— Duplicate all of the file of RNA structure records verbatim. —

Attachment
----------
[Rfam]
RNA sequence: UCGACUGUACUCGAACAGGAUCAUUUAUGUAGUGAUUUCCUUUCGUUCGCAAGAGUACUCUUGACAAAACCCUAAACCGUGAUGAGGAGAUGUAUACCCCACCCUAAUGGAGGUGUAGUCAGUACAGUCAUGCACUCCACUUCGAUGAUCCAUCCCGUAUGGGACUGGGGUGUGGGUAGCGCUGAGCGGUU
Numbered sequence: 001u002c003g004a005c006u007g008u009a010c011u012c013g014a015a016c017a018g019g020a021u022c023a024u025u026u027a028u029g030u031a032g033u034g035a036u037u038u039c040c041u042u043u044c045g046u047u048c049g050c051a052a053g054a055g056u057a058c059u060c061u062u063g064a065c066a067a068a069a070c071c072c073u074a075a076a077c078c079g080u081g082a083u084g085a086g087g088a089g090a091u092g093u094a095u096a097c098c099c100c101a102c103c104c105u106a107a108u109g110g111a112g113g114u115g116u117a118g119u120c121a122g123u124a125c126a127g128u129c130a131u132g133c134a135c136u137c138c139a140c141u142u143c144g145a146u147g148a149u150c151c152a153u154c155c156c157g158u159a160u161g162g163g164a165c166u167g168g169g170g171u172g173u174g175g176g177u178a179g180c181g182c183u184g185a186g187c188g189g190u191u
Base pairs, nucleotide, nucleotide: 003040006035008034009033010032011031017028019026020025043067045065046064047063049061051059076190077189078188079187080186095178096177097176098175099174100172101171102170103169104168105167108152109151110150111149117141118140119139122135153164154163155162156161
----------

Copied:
[Rfam]
RNA sequence: UCGACUGUACUCGAACAGGAUCAUUUAUGUAGUGAUUUCCUUUCGUUCGCAAGAGUACUCUUGACAAAACCCUAAACCGUGAUGAGGAGAUGUAUACCCCACCCUAAUGGAGGUGUAGUCAGUACAGUCAUGCACUCCACUUCGAUGAUCCAUCCCGUAUGGGACUGGGGUGUGGGUAGCGCUGAGCGGUU
Numbered sequence: 001u002c003g004a005c006u007g008u009a010c011u012c013g014a015a016c017a018g019g020a021u022c023a024u025u026u027a028u029g030u031a032g033u034g035a036u037u038u039c040c041u042u043u044c045g046u047u048c049g050c051a052a053g054a055g056u057a058c059u060c061u062u063g064a065c066a067a068a069a070c071c072c073u074a075a076a077c078c079g080u081g082a083u084g085a086g087g088a089g090a091u092g093u094a095u096a097c098c099c100c101a102c103c104c105u106a107a108u109g110g111a112g113g114u115g116u117a118g119u120c121a122g123u124a125c126a127g128u129c130a131u132g133c134a135c136u137c138c139a140c141u142u143c144g145a146u147g148a149u150c151c152a153u154c155c156c157g158u159a160u161g162g163g164a165c166u167g168g169g170g171u172g173u174g175g176g177u178a179g180c181g182c183u184g185a186g187c188g189g190u191u
Base pairs, nucleotide, nucleotide: 003040006035008034009033010032011031017028019026020025043067045065046064047063049061051059076190077189078188079187080186095178096177097176098175099174100172101171102170103169104168105167108152109151110150111149117141118140119139122135153164154163155162156161